Released in February, Jeen-Yuhs: A Kanye Trilogy is a three-part Netflix documentary that tracks the extraordinary rise to super-stardom of arguably the world’s most recognised rappers/music producers: Kanye West.
West, who has most recently legally changed his name to Ye (pronounced “yay”) is one of the most polarising figures in modern entertainment.
***Fear not, the phrase Skete will not be mentioned in this review.
Written in first person and narrated by West’s ‘long-time friend’ Clarence “Coodie” Simmons, the backbone of this docuseries lies within his unprecedented access to Kanye in the preliminary stages of his career.
Roughly between 1998-2004, Simmons follows West from complete obscurity to the point where the Chicago product signs his first record deal with Roc-a-fella records.
If you are a fan of Ye’s work, seeing him during this period; prior to the accident, prior to the success, prior to being ‘Ye’, it feels like a genuine privilege.
A powerful scene in the documentary that encapsulates West’s drive and is truly inspiring to witness as a fan, or even just a general audience member, is when pre-signed Ye performs his yet-to-be hit single ‘All Falls Down’ to who can be described as uninterested Roc-a-fella records executives and employees (any staff he could manage to get to sit still for long enough).
Kanye’s unremitting self-belief doesn’t come without self-doubt or fear. In these moments where staff are ignoring him, we see Kanye in a way we rarely see him anymore; vulnerable, shy, and while he’s not defeated, he certainly looks despondent.
But while this docuseries comprises of amazing first-hand never-before-seen footage, and does initially give great insight into Kanye’s up-bringing (offering possible explanations to his infamous dividing behaviour), the documentary unfortunately in many ways turns into a personal log of “Coodie”.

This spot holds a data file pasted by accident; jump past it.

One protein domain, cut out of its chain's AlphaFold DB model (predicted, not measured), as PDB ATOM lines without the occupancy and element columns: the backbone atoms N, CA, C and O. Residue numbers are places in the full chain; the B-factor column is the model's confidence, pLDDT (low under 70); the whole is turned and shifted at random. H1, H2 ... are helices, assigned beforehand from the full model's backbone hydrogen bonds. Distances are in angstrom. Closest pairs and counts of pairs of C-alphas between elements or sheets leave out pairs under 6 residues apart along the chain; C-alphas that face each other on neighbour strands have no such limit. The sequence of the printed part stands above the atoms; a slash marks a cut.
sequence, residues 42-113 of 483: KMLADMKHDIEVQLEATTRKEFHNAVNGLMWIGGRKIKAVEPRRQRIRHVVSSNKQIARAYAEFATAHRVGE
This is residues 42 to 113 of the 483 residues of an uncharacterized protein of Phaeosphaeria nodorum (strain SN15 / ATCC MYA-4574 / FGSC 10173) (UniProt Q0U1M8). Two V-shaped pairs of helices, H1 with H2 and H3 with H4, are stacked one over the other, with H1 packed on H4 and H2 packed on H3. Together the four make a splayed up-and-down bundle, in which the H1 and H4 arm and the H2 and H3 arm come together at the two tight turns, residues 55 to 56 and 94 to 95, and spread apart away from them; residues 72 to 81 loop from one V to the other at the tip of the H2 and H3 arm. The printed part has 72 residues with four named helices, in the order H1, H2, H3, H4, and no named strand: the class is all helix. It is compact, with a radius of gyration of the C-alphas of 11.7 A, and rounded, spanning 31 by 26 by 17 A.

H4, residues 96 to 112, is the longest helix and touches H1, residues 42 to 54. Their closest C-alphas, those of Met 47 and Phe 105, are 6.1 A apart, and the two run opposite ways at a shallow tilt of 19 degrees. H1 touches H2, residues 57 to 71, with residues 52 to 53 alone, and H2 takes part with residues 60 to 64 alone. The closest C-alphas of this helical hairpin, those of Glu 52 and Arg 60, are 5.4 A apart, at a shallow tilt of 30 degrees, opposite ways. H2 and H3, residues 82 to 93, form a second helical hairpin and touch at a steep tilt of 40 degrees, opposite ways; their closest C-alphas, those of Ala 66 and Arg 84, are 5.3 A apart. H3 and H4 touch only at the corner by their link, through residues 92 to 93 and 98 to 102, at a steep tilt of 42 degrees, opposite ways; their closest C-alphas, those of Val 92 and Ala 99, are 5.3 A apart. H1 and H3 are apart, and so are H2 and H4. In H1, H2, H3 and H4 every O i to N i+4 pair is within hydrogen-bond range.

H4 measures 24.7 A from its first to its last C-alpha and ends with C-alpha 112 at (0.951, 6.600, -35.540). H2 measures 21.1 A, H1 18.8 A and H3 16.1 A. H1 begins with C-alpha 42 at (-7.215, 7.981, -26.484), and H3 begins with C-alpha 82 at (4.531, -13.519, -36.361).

Not entirely encapsulating the title, the documentary takes unnecessary diversions into the life of Simmons. This ultimately suggests to the audience the undertones of man who is tired of being stuck in the shadows and is now ready for his time in the limelight.
A personal highlight of this documentary resides within spectating Kanye’s journey from a struggling rapper, to the release of his first album ’College Dropout’. Unfortunately, Simmons condenses the rest of West’s career into what felt like a rushed 95-minute final episode.
Due to what can be described as a falling-out between the pair, because of Simmons not being present for a long stretch of West’s success, he skips over stages of the rapper’s career that fans (like myself included) were frothing from the mouth to experience.
The most disappointing neglection was the lack of coverage on the creation and success of arguably Kanye’s most iconic albums My Beautiful Dark Twisted Fantasy.
As far as award-winning documentaries go, while hardcore ‘Ye’ fans will still find enjoyment from this Kanye fiasco, I’m not so sure casual observers will make it through the 277-minute meandering journey.
A truly great documentary has the power to attract people who have basically no interest in the subject matter at hand through the power of great story telling, structure and narrative. This doesn’t quite have that.
While there has been support in defence of the documentary and while I admittedly believe that there is certainly great value to this documentary, I feel as though Simmons overall missed the mark, or at least led fans of Kanye West astray in what was to be expected when viewing it.
Photos by Ethan Perry